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International Trade and Environment

New Zealand’s environment is affected not only by what we do within our borders but increasingly by what other countries do within and beyond their borders. New Zealand’s aim, both domestically and internationally, is to develop sound trade and environment policies that mutually support the goal of sustainable development.

Environment provisions in the context of Free Trade Agreements are a part of New Zealand’s commitment to sustainable development and also provide a platform for international cooperation between trading partner countries. Much of the work under these agreements focuses on improving knowledge, strengthening environmental policies, and building capacity and capability to implement such measures.

Bilateral and Regional Free Trade Agreements

Bilateral and regional free trade agreements play an important role in international trade. New Zealand’s free trade agreements seek to maintain high standards for environmental protection, support and promote sustainable development and build capacity to more effectively address environmental issues.

Trade and Environment Framework

The 2001 Framework for Integrating Environment Standards and Trade Agreements provides guidance for the negotiation of environmental issues in the context of New Zealand’s overall free trade negotiations.

Further information is provided below:

MfE’s role in negotiating free trade agreements

New Zealand has sought to promote its trading interests, particularly in the Asia–Pacific region, by negotiating free trade agreements. The Ministry of Foreign Affairs and Trade is the lead agency responsible for negotiating free trade agreements with other countries.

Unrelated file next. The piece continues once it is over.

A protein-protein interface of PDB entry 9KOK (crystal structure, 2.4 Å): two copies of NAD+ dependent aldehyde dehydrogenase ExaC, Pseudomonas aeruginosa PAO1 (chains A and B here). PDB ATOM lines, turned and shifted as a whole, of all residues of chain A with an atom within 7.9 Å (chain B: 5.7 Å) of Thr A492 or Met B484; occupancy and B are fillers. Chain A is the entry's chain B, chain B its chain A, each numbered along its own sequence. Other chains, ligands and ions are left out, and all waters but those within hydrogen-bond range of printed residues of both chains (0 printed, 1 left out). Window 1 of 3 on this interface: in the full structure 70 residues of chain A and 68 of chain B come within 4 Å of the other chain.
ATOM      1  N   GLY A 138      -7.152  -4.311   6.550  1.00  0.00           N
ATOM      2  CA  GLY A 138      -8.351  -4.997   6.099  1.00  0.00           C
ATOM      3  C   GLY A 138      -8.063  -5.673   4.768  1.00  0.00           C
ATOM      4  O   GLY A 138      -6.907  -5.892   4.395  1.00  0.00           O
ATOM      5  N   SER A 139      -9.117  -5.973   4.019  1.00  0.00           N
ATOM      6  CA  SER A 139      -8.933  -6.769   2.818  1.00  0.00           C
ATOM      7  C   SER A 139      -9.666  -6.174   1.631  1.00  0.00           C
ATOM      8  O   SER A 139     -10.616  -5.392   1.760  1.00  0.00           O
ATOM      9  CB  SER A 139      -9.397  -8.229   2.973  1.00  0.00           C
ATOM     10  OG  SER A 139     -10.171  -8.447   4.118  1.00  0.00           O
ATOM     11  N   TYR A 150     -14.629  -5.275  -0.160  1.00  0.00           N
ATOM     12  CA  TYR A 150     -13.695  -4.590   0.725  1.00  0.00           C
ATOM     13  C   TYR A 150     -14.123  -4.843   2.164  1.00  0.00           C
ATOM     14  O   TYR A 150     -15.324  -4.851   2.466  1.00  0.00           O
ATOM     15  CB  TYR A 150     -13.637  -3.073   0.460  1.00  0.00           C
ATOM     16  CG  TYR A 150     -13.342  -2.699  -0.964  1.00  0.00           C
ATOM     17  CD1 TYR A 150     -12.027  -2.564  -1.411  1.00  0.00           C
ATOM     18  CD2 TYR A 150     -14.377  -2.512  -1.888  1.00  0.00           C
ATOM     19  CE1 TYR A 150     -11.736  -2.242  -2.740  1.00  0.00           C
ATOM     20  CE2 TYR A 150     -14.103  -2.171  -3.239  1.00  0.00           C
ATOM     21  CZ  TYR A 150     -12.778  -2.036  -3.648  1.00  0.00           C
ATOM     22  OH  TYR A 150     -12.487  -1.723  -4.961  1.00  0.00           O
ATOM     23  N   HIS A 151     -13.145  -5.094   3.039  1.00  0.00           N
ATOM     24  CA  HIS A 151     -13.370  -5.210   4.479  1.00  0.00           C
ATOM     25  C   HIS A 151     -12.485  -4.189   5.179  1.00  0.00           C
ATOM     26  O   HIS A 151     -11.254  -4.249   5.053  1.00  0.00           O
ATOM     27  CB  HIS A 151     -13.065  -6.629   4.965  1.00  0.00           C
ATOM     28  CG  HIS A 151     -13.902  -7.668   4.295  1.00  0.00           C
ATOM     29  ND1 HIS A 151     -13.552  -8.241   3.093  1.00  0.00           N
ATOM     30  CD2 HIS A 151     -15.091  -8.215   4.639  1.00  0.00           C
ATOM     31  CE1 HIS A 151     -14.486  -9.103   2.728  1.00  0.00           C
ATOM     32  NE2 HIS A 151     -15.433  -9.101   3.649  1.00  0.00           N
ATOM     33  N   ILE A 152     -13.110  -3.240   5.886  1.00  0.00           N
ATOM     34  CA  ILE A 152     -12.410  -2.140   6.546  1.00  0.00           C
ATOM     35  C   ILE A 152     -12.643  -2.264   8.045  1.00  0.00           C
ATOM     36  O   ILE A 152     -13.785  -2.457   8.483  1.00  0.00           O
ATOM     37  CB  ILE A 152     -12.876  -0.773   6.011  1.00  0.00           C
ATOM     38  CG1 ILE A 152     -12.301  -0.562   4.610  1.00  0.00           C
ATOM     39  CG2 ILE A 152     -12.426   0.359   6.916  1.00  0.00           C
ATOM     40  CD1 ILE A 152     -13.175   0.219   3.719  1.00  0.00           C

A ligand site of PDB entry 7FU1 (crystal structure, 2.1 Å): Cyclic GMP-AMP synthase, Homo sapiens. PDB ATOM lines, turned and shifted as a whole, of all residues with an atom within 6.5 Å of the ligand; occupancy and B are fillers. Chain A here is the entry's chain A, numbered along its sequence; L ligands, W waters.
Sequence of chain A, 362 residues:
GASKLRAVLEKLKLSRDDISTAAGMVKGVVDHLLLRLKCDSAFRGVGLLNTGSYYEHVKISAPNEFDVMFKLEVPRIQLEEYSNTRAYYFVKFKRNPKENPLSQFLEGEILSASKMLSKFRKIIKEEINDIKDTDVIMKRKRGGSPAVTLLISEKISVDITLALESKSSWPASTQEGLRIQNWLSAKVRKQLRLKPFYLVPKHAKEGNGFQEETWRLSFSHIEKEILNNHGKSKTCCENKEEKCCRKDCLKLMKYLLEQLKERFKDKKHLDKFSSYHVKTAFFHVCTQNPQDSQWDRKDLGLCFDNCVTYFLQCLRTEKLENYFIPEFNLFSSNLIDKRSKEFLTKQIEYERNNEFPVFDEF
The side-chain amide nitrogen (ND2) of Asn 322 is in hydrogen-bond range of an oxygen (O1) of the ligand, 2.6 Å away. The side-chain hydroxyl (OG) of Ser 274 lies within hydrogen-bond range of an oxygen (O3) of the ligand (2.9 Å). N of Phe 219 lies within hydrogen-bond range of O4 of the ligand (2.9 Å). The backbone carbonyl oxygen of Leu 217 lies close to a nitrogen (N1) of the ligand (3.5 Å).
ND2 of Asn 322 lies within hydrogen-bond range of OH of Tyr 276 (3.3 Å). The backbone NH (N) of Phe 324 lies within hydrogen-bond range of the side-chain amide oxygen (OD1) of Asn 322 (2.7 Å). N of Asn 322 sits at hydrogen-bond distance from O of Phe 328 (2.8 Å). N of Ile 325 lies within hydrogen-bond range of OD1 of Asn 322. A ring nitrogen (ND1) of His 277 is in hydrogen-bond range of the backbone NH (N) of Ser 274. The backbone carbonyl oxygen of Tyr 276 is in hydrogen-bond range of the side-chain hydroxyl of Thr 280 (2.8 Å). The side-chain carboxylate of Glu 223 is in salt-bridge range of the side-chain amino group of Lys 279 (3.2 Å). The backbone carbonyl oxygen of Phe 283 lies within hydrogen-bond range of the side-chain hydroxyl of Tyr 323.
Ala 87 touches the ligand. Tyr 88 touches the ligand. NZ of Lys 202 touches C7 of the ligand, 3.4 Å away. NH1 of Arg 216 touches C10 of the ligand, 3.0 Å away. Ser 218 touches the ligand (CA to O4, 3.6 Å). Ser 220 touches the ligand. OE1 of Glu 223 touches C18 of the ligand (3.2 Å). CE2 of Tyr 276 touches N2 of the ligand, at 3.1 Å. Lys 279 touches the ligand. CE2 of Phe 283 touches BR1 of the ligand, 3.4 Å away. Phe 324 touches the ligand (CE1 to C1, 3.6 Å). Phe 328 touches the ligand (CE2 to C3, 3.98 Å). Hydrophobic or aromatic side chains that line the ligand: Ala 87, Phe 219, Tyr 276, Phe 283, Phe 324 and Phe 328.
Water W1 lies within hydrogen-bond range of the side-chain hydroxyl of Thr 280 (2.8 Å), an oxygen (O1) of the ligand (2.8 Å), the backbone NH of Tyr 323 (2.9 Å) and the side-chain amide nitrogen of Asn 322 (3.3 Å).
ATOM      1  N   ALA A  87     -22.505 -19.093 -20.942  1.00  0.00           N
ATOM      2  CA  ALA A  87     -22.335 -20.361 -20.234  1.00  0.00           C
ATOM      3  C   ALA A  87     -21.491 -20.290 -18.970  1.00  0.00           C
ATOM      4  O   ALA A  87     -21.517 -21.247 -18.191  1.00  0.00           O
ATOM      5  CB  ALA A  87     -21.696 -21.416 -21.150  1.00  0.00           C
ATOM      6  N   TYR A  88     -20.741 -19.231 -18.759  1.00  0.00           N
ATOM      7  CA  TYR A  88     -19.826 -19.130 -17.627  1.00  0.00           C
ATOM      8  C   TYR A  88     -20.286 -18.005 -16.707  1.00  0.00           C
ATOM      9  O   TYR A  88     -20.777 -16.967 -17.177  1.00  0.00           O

The Ministry for the Environment’s role is to support the negotiation of environment provisions associated with those agreements and to encourage our bilateral partners to improve market access for environmental goods and services.

New Zealand has recently concluded free trade agreements with:

New Zealand is currently in free trade negotiations with:

For more information on current trade negotiations visit the following Ministry of Foreign Affairs and Trade webpage:

What’s in the Environment Agreements?

New Zealand seeks environmental provisions that are of formal treaty status negotiated and signed within the framework of each free trade agreement. The Ministry for the Environment is the lead agency in New Zealand responsible for the implementation of the Environment Agreements with each partner country.

New Zealand currently has six Environment Agreements or Arrangements with the following countries:

  • Thailand: linked to the New Zealand Thailand Closer Economic Partnership
  • Chile, Singapore and Brunei: linked to the Trans-Pacific Strategic Economic Partnership
  • China: linked to the New Zealand-China Free Trade Agreement.
  • The Philippines: linked to the ASEAN, Australia and NZ Free Trade Agreement
  • Malaysia: linked to the New Zealand - Malaysia Free Trade Agreement
  • Hong Kong, China: linked to the New Zealand-Hong Kong, China Closer Economic Partnership Agreement